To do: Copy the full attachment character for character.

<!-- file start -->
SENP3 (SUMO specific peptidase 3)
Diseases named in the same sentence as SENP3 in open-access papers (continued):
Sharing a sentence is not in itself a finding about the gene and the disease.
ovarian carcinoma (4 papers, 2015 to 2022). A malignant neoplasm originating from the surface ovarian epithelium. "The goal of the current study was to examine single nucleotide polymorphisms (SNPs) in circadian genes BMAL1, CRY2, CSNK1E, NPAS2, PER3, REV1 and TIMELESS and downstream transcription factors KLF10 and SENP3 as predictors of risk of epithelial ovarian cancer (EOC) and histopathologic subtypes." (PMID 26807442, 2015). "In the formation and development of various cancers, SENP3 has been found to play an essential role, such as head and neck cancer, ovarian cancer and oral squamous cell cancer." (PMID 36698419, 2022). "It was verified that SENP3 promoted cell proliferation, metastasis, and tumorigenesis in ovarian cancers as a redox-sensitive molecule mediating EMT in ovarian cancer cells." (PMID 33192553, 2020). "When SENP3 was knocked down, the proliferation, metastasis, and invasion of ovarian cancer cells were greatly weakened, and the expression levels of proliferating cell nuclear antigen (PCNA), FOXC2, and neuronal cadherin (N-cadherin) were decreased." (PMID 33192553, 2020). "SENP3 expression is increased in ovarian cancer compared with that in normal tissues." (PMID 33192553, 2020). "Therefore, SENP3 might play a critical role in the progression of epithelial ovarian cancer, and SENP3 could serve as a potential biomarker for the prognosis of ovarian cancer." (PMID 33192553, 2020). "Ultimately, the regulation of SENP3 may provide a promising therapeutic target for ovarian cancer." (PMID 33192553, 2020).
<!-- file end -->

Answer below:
SENP3 (SUMO specific peptidase 3)
Diseases named in the same sentence as SENP3 in open-access papers (continued):
Sharing a sentence is not in itself a finding about the gene and the disease.
ovarian carcinoma (4 papers, 2015 to 2022). A malignant neoplasm originating from the surface ovarian epithelium. "The goal of the current study was to examine single nucleotide polymorphisms (SNPs) in circadian genes BMAL1, CRY2, CSNK1E, NPAS2, PER3, REV1 and TIMELESS and downstream transcription factors KLF10 and SENP3 as predictors of risk of epithelial ovarian cancer (EOC) and histopathologic subtypes." (PMID 26807442, 2015). "In the formation and development of various cancers, SENP3 has been found to play an essential role, such as head and neck cancer, ovarian cancer and oral squamous cell cancer." (PMID 36698419, 2022). "It was verified that SENP3 promoted cell proliferation, metastasis, and tumorigenesis in ovarian cancers as a redox-sensitive molecule mediating EMT in ovarian cancer cells." (PMID 33192553, 2020). "When SENP3 was knocked down, the proliferation, metastasis, and invasion of ovarian cancer cells were greatly weakened, and the expression levels of proliferating cell nuclear antigen (PCNA), FOXC2, and neuronal cadherin (N-cadherin) were decreased." (PMID 33192553, 2020). "SENP3 expression is increased in ovarian cancer compared with that in normal tissues." (PMID 33192553, 2020). "Therefore, SENP3 might play a critical role in the progression of epithelial ovarian cancer, and SENP3 could serve as a potential biomarker for the prognosis of ovarian cancer." (PMID 33192553, 2020). "Ultimately, the regulation of SENP3 may provide a promising therapeutic target for ovarian cancer." (PMID 33192553, 2020).